A controversial per-mile fee for drivers was scrapped Friday, September 23, from an ambitious $160 billion plan to expand bus, rail and other transportation services in the region.
San Diego Mayor Todd Gloria spearheaded the move at the recent San Diego Association of Governments (SANDAG) board meeting. The agency’s blueprint, approved by elected officials late last year, aims to improve transit services while restricting car travel by 2050.
Gloria cited the unpopularity of the proposed “road tax” before voting to remove the tax from the SANDAG plan. The motion passed with only elected representatives in Carlsbad, Del Mar and La Mesa.
“I can’t support the concept of charging people for driving if we can’t offer viable transit or other alternatives for those who are already struggling with high rents, high utility fees and everything else,” he said at the public hearing on Friday.
Green groups including the Environmental Health Coalition, San Diego 350 and the Climate Action Campaign have urged the 21-member board of elected officials to keep the per-mile charge. They argued that it would force wealthier residents with electric vehicles to pay their fair share for new investments in walking, cycling and transportation improvements.
They also pointed out that regardless of SANDAG’s plan, the state is expected to introduce its own road toll to offset dwindling state gas tax revenues related to more fuel-efficient and battery-powered vehicles. California, which banned the sale of new gas-powered cars and trucks by 2035, began its road toll pilot project in 2015 at the direction of lawmakers.
“Road tolls can be designed to replace the gas tax and not add to the current gas tax, which incidentally becomes obsolete once everyone is in an electric car,” San Diego 350’s Bee Mittermiller said during public comment.
However, many progressive board members expressed concerns that the inclusion of the statewide toll could undermine public support for SANDAG’s regional plan. The costly vision, which envisages building an extensive network of subways capable of speeds of up to 180 km/h, assumes voters will approve three half cent sales tax hikes by 2028.
Organized labor and environmental groups failed this summer to gather enough signatures to qualify the first such tax hike for a November vote. That money would have given the agency a crucial down payment and, most importantly, funded a transit route to the airport in downtown San Diego.
Many politicians feared that opposition to the gas tax would have helped derail efforts, especially as Conservative leaders used the issue as a main talking point to attack SANDAG’s plan.
“Voters absolutely reject this concept of a road toll,” Vista councilor John Franklin said at Friday’s meeting.
Encinitas Mayor Catherine Blakespear, who chairs the SANDAG board, touted the agency’s overall vision but said the road toll is a “highly speculative, very controversial, unnecessary source of funding at this time.”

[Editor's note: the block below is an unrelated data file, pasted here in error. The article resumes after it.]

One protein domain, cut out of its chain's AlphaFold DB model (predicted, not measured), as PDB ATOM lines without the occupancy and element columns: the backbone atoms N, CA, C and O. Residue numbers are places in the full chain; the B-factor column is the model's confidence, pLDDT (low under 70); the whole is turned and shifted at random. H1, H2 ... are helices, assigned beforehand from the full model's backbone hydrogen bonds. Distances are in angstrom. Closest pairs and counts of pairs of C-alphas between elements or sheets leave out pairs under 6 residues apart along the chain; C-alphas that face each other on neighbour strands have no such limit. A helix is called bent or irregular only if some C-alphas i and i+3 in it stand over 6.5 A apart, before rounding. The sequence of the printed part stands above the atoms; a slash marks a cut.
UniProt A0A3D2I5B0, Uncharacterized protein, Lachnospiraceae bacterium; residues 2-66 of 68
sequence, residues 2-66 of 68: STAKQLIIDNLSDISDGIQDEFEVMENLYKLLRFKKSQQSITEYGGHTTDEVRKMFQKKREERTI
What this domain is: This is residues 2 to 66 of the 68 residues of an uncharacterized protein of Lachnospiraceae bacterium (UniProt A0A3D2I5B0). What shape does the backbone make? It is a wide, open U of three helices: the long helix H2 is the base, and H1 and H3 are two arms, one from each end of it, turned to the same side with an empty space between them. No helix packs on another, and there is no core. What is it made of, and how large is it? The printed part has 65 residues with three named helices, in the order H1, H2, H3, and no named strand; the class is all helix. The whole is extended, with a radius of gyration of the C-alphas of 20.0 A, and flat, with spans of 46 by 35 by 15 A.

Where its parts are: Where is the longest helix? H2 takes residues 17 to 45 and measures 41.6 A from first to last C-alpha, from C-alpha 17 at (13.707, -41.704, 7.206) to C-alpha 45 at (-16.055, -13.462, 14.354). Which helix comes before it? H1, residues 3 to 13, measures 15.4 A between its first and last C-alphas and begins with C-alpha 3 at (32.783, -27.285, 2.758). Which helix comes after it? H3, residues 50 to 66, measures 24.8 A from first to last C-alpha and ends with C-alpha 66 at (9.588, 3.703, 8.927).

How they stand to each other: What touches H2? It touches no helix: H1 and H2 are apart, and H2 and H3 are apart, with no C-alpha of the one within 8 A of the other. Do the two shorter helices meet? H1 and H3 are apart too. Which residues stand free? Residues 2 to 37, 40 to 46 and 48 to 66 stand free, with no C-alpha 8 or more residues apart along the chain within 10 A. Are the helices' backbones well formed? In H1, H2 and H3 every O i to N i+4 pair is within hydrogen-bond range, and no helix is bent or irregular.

That logic didn’t sit well with progressive La Mesa council member Jack Shu, who raised concerns that the board was backing down on efforts to curb greenhouse gases.
“It is terrible for the leadership of this body, for political action, to proceed with taking out a vital element of the (regional transport plan),” he said. “The road tax is crucial for us to reduce the vehicle kilometers travelled.”
Abolishing the tax, which was due to be introduced in 2030, leaves a $14 billion hole in the agency’s plan. Officials said they could likely fix this with several alternatives, including new vehicle registrations or parking fees.
But Hasan Ikhrata, Executive Director of SANDAG, said the move will also limit the agency’s ability to discourage driving, a key strategy to curb exhaust emissions and limit traffic congestion.
“From a financial perspective, I’m less worried than from a behavioral perspective,” he told the board on Friday.
The staff also stressed that eliminating the fee could jeopardize the plan’s state and federal approval, which is needed to receive government funding. In particular, the agency hopes to capitalize on the $1.2 trillion infrastructure bill approved by Congress last year.
SANDAG employees said it will take about a year to complete an updated environmental analysis of the board’s direction. One of their main concerns is the loss of support from the California Air Resources Control Board, which has asked the agency to significantly reduce driving per capita by 2035.
SANDAG had hoped to complete a number of projects by 2025 to advance its vision. Most notably, the plan calls for $1.2 billion to complete the dual-track coastal rail corridor along Interstate 5, which serves both Amtrak and freight carriers.
The plan also includes approximately $480 million for the new Otay Mesa II border crossing, which is expected to be completed by fall 2024. The new port of entry aims to drastically reduce waiting times at the border for commercial trucks, which often last four to eight hours.
Another important part of SANDAG’s plan is the construction of more than 800 miles of express or “managed” lanes serving buses, carpooling and toll customers. It also funds bike improvements such as helping to complete parts of SANDAG’s 70-mile regional bike network.
By 2035, SANDAG hopes to build a long-awaited Purple Line rail project between National City and the San Diego neighborhoods of City Heights, Kearny Mesa, and University City. Overall, the plan calls for the construction of a 200-mile commuter rail system stretching from the US-Mexico border to downtown San Diego, El Cajon and Oceanside.